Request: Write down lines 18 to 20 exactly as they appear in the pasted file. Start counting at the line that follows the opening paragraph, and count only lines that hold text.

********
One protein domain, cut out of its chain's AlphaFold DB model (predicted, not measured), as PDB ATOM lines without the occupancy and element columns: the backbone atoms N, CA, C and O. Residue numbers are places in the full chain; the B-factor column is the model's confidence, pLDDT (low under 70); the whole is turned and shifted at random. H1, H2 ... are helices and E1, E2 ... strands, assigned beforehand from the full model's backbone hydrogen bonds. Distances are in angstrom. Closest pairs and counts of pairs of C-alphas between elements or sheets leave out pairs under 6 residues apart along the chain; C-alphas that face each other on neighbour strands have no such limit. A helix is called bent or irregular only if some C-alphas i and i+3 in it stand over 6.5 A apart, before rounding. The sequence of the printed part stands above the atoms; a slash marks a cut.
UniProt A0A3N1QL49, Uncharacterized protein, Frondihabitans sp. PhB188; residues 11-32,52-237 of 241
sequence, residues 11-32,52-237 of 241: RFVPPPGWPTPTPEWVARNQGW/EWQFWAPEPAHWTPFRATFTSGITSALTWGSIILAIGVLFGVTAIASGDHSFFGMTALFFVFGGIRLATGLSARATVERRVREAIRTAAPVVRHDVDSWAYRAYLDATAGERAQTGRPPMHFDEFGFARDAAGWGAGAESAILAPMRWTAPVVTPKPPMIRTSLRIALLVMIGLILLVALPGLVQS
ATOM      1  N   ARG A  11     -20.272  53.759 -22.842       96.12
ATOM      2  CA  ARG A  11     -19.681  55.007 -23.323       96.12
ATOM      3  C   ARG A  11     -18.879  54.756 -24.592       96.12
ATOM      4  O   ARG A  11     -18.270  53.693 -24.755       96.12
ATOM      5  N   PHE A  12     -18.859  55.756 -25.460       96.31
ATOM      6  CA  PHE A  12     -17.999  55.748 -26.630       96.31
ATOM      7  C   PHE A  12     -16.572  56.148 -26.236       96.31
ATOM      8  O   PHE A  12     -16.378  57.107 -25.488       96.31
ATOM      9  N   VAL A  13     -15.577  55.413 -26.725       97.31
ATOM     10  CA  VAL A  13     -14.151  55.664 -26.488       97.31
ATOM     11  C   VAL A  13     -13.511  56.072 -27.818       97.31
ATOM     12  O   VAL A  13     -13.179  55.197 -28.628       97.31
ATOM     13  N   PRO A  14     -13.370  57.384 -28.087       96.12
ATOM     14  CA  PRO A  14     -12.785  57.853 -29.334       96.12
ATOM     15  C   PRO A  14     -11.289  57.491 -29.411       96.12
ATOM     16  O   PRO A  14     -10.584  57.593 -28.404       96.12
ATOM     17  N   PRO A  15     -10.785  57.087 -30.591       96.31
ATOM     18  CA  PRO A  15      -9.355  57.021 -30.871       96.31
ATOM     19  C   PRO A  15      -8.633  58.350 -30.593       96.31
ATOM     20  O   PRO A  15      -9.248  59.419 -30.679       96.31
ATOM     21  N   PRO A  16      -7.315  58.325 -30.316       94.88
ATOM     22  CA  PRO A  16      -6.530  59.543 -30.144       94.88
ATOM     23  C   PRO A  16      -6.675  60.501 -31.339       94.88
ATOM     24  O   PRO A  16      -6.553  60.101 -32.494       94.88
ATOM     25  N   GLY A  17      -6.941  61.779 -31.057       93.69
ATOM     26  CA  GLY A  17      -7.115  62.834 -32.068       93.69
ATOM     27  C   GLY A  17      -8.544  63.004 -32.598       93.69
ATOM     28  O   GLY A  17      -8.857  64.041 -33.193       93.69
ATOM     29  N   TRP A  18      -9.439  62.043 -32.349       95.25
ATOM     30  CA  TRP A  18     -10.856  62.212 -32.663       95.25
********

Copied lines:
ATOM     16  O   PRO A  14     -10.584  57.593 -28.404       96.12
ATOM     17  N   PRO A  15     -10.785  57.087 -30.591       96.31
ATOM     18  CA  PRO A  15      -9.355  57.021 -30.871       96.31